Les #baleines savaient // On Japan, whales and the nuclear age | Philip Hoare | Comment is free | guardian.co.uk
What happened last Friday, deep beneath the surface of the Pacific, was invisible to us; as invisible as the radiation that is now drifting southwards from Fukushima reactors. But others conclude, as they did in the aftermath of the 2004 tsunami, that whales and dolphins – cetaceans – acted as advance warnings of what was to come. Forty-eight hours before the Christchurch earthquake, for instance, more than 100 pilot whales were stranded on New Zealand’s South Island. Then on 4 March, 50 melon-headed whales washed up on the eastern Kashima shore of Japan.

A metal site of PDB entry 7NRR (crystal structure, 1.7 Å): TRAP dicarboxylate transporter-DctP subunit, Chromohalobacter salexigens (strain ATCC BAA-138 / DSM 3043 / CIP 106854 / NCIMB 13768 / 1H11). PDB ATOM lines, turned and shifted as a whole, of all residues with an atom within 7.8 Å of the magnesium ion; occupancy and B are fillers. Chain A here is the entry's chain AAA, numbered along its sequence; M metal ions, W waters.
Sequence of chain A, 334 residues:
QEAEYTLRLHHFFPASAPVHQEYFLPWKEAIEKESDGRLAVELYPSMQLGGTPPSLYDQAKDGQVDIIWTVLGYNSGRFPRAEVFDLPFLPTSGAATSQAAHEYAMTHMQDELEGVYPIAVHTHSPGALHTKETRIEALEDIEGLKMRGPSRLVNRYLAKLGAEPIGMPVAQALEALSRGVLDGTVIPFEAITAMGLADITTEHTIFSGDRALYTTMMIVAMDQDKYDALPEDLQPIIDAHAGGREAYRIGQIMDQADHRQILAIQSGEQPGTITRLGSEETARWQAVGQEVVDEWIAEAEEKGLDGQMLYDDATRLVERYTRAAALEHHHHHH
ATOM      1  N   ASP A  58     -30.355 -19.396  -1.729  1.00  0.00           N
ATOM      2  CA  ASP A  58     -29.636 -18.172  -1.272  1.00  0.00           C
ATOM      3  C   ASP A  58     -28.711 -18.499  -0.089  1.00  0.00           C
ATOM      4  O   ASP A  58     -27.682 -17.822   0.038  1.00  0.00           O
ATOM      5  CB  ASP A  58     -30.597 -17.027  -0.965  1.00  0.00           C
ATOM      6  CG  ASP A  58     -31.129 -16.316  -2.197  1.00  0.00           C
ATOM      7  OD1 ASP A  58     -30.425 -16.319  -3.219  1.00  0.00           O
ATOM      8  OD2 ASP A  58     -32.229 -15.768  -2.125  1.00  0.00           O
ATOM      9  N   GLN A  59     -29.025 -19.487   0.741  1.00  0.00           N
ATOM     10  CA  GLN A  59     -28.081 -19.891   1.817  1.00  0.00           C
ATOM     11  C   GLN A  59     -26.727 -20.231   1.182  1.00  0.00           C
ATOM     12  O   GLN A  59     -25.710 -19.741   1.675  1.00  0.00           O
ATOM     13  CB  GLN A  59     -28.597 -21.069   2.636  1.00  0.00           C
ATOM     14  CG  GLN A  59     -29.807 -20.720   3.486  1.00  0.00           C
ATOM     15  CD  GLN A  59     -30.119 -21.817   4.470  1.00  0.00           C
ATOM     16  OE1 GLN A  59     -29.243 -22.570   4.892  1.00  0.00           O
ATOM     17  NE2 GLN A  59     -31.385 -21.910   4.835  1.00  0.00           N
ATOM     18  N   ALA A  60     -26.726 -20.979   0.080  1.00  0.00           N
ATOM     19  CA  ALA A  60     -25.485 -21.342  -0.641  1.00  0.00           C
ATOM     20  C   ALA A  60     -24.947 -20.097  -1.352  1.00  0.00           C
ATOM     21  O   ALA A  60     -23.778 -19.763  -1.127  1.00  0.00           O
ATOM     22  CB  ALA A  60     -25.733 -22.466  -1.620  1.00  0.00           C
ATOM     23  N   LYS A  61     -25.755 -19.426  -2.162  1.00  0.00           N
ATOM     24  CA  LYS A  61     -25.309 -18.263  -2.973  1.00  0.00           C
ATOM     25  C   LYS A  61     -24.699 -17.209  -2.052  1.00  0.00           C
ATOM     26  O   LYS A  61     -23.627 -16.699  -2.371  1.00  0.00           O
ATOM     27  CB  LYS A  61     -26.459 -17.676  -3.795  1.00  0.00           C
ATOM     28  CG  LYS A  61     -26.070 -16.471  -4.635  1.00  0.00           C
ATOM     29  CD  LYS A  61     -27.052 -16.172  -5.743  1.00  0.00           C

There is no scientific basis for such theories – although whales, like birds, probably do use the Earth’s electromagnetic field for navigation, and such abrupt alterations in it may well cause them to strand. (Indeed, the Maori who first colonised New Zealand probably followed migrating whales there from Polynesia, who themselves were following electromagnetic lines).